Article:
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No Holds Barred

Reader Cynthia sends in this link to the Milwaukee Public Library “holds” page. Apparently, they won’t be allowing holds anymore (starting in Jan ’08) on the following:

1. All feature films and television programs on DVD and VHS
2. Music CDs in the young adult and adult collections

There’s an FAQ here.

The library cites budget constraints for the decision.

I’ve always wondered what makes these materials different from books. Not as much of them? More popular?

4 Responses to “No Holds Barred”

  1. GeekChic
    December 17, 2007 at 10:51 pm #

    CDs and DVDs are definitely treated differently (VHS, not so much anymore) at all of the public libraries I’ve work for or assisted. As you’ve noted, there are typically fewer of them (more expensive – especially if you by sets or public performance rights) but they are much more popular.

    However, the biggest issue with these items (holds and checkouts) is actually handling them due to security issues. Books and security strips work well together – security strips and discs, not so much. Thus, libraries resort to various methods to secure the discs that take a lot of staff time (like security cases and two box systems). Unfortunately, simply leaving them out ensures they will be stolen (and in some cases pawned). Having said that, I think our patron would revolt if we took holds away from those materials.

  2. Terry Dawson
    December 18, 2007 at 7:41 am #

    Seems like a tough decision to reduce support for recreational or entertainment library use. It’s a concern how much resources get used in moving these materials around. If it’s a choice between reducing one thing or another, would you rather do this or close the reference desk on weekends? We used to call this program budgeting. I hate that they did this, but I can understand — maybe the patrons will revolt and call for more funding!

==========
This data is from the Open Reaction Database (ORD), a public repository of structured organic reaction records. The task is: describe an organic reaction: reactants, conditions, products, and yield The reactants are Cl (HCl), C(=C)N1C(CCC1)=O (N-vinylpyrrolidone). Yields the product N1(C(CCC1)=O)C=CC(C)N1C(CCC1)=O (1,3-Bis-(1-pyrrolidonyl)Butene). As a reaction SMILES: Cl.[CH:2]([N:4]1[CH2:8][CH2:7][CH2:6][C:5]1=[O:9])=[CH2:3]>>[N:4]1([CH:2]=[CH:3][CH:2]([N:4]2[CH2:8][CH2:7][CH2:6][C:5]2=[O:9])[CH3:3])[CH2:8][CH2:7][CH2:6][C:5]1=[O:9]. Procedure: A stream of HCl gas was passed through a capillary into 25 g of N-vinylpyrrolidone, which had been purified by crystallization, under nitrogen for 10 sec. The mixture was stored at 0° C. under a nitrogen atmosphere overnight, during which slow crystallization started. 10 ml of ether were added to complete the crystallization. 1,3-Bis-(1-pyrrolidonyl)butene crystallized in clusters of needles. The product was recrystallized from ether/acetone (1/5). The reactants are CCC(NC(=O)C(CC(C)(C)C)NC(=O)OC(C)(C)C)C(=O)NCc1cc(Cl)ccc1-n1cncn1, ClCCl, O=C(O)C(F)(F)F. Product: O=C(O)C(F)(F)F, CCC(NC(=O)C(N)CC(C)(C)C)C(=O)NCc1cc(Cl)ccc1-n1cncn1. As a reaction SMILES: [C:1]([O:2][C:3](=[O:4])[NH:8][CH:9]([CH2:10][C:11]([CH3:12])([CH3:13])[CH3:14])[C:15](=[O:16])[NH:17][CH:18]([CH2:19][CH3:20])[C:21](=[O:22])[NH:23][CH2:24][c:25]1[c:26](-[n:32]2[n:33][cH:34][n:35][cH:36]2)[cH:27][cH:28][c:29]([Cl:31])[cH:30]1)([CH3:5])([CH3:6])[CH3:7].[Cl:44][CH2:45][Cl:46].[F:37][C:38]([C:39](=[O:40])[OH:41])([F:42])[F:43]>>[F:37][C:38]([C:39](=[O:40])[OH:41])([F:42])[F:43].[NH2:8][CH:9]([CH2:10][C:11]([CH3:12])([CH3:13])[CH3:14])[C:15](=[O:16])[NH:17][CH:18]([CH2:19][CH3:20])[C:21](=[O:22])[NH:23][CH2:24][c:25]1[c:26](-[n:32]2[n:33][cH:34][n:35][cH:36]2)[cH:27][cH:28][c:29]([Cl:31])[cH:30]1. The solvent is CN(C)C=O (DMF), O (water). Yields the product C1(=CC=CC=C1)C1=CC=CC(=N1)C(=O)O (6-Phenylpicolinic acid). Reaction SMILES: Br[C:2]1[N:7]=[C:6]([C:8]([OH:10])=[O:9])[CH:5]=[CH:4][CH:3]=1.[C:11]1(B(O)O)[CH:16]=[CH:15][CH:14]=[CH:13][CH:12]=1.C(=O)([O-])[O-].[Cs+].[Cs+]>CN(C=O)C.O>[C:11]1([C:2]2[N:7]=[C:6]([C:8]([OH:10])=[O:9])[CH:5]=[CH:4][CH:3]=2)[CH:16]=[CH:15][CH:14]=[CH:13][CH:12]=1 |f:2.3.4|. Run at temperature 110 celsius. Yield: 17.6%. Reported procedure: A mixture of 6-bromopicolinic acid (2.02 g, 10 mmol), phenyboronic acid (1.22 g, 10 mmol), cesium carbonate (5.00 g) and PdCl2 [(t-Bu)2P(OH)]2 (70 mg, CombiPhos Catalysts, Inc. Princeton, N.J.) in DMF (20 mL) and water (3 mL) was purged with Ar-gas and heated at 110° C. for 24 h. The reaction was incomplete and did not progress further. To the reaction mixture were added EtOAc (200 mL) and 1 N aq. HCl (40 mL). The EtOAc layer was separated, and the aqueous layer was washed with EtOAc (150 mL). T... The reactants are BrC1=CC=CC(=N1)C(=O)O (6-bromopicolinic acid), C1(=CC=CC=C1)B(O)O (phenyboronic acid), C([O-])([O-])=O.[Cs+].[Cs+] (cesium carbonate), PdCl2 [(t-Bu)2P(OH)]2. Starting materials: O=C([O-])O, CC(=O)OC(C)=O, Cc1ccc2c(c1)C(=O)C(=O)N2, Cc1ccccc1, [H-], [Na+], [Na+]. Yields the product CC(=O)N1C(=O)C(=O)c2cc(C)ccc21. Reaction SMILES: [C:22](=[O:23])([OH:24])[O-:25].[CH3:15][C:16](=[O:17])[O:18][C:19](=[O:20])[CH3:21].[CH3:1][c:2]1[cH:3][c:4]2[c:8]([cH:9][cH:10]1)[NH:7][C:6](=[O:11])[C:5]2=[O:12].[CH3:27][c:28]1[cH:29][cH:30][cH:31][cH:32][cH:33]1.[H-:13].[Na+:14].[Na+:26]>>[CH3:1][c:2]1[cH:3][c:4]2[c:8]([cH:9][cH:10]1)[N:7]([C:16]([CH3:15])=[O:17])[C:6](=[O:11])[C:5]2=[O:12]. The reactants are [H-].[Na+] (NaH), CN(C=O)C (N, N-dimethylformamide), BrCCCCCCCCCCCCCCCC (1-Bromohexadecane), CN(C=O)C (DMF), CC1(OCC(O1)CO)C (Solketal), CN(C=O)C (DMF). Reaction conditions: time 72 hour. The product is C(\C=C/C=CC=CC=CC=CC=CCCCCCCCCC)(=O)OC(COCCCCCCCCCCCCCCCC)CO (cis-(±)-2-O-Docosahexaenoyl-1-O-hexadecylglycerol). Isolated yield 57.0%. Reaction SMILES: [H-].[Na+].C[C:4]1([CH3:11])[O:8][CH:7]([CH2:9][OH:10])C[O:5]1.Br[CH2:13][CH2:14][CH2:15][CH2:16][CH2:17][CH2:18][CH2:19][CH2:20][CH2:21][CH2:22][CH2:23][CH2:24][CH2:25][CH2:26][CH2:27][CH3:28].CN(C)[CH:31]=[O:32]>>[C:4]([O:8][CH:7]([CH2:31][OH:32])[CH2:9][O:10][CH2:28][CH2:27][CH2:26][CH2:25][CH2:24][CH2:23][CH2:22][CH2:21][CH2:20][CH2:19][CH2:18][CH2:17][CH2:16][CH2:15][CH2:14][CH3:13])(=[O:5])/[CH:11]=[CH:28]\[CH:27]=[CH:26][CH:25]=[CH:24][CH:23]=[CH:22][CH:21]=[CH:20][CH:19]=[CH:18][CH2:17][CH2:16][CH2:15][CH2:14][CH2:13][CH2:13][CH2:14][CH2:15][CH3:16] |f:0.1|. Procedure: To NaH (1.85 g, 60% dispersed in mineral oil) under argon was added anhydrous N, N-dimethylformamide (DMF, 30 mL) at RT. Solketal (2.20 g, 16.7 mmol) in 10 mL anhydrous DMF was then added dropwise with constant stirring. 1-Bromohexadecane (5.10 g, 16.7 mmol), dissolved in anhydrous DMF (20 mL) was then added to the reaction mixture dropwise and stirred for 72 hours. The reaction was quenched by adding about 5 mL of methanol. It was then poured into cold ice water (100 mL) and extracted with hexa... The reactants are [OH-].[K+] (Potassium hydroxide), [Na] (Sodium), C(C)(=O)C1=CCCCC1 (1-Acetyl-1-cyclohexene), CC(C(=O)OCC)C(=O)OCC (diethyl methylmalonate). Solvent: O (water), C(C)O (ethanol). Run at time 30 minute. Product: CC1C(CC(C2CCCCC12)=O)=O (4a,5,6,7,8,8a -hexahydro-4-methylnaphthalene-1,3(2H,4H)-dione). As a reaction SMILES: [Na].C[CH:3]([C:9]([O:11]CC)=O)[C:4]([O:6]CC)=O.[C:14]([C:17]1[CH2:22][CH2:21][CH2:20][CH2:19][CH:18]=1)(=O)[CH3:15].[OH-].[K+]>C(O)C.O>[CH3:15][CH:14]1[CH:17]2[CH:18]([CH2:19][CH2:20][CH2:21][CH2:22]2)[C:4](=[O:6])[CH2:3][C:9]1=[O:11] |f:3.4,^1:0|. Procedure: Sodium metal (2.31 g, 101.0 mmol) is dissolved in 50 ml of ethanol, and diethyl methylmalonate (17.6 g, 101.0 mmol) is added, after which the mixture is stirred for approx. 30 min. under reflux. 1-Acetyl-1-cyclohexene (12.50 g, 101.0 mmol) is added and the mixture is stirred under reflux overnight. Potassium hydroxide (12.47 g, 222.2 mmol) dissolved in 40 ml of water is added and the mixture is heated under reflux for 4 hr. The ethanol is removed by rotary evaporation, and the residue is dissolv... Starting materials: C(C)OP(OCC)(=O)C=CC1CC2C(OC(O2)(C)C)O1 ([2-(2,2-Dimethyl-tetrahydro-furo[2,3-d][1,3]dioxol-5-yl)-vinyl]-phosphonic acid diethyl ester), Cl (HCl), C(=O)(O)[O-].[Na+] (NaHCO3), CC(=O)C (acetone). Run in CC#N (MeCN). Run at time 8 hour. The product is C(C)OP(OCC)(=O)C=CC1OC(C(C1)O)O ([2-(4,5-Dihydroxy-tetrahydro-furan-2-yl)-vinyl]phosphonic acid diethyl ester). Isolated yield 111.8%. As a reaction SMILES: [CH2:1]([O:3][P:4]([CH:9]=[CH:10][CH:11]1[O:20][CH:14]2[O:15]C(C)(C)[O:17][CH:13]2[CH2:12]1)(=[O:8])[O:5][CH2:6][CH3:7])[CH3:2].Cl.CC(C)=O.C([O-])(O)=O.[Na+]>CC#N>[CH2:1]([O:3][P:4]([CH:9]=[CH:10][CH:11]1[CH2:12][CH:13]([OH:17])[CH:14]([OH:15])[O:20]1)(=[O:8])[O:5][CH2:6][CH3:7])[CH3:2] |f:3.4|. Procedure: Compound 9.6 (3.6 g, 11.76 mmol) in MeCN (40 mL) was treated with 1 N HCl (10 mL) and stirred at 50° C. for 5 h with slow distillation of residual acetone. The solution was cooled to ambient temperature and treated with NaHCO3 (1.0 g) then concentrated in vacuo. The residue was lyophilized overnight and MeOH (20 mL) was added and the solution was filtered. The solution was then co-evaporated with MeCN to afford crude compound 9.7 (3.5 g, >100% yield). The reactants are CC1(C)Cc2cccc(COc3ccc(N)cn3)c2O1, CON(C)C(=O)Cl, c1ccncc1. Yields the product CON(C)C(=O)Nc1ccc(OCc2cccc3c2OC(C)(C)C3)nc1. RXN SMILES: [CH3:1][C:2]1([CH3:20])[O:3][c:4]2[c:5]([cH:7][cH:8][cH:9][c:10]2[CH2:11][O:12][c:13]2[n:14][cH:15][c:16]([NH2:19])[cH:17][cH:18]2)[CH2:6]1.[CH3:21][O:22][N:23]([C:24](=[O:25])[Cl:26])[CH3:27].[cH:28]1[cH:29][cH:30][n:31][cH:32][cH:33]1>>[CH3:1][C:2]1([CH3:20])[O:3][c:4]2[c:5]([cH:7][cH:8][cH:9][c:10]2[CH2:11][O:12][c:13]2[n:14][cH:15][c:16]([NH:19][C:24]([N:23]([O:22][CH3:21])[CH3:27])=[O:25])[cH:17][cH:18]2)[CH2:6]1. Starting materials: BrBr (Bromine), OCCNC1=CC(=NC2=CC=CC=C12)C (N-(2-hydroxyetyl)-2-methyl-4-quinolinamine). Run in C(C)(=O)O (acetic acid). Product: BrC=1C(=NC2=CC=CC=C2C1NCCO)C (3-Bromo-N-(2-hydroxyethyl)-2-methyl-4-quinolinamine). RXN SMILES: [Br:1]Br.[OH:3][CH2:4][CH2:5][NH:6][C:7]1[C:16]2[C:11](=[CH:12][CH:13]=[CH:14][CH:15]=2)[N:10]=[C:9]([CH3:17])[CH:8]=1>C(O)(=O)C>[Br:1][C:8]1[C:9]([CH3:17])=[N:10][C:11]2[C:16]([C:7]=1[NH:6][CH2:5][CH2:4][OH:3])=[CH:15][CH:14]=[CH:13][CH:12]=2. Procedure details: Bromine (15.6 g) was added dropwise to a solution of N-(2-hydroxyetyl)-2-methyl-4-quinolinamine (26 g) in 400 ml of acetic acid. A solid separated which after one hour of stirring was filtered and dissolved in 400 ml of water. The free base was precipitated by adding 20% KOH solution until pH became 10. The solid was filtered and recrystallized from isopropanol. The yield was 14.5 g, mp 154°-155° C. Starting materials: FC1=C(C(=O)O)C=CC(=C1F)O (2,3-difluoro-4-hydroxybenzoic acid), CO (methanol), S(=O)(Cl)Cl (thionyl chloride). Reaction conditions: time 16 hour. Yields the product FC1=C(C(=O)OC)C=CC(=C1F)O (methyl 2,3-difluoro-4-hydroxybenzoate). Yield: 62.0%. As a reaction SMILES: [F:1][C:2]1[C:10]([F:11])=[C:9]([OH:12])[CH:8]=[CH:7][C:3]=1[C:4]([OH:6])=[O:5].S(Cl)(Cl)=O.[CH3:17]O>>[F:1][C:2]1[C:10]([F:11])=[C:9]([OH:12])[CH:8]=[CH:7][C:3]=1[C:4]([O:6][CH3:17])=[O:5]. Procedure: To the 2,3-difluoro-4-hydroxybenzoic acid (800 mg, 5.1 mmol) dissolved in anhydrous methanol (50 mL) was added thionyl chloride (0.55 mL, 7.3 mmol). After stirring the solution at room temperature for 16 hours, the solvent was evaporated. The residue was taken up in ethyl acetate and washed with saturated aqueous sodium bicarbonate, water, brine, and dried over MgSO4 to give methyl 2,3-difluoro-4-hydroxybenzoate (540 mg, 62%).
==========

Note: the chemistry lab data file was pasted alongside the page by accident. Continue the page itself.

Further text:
3. heidi
    December 18, 2007 at 8:33 am #

    I found this comment interesting:

    “Of the growing number of holds requests received by the library, media requests represent a significant portion and require considerable staff time to locate and process.”

    I wonder just how much staff resources they are saving by not allowing holds on these items. I know when a hold on a popular item comes back from another patron it automatically gets routed to the next patron, which I find considerably easier than hunting down the material on the shelf for the patron.

    We also don’t have security systems in our branches so we keep our DVDs in sleeves behind the desk. Patron holds are actually faster for us because we don’t have to grab the item out of the sleeve each time the patron checks it out. That item is already on the holdshelf and ready to go.

    Maybe they could use their savings to reinvest in some more efficient processing procedures.

  4. Kevin
    December 19, 2007 at 3:01 pm #

    Our library system does not place holds on new popular books that can only be checked out for 7 days. Nor do we place holds on new DVDs which can only be checked out for 3 days.

    We do not do this for several reasons. One reason is this. Once an item is on hold for a specific customer, that customer has 7 days to pick up the item. If we allowed holds on these popular materials, these materials would spend a majority of their time on the hold shelf waiting for customers to retrieve them. Instead, why don’t we just put them on a public shelf where they will be checked out instantly.

    So, in the end, the main difference between these materials and others is an imbalance in the supply and demand.

    The Librarian in black has a decent post explaining another reason why offering holds on popular materials can be troublesome. Basically, you create a “black market” for popular materials that never make it to the shelf. Customers who mainly browse the shelves do not get their fair shot at obtaining the material.

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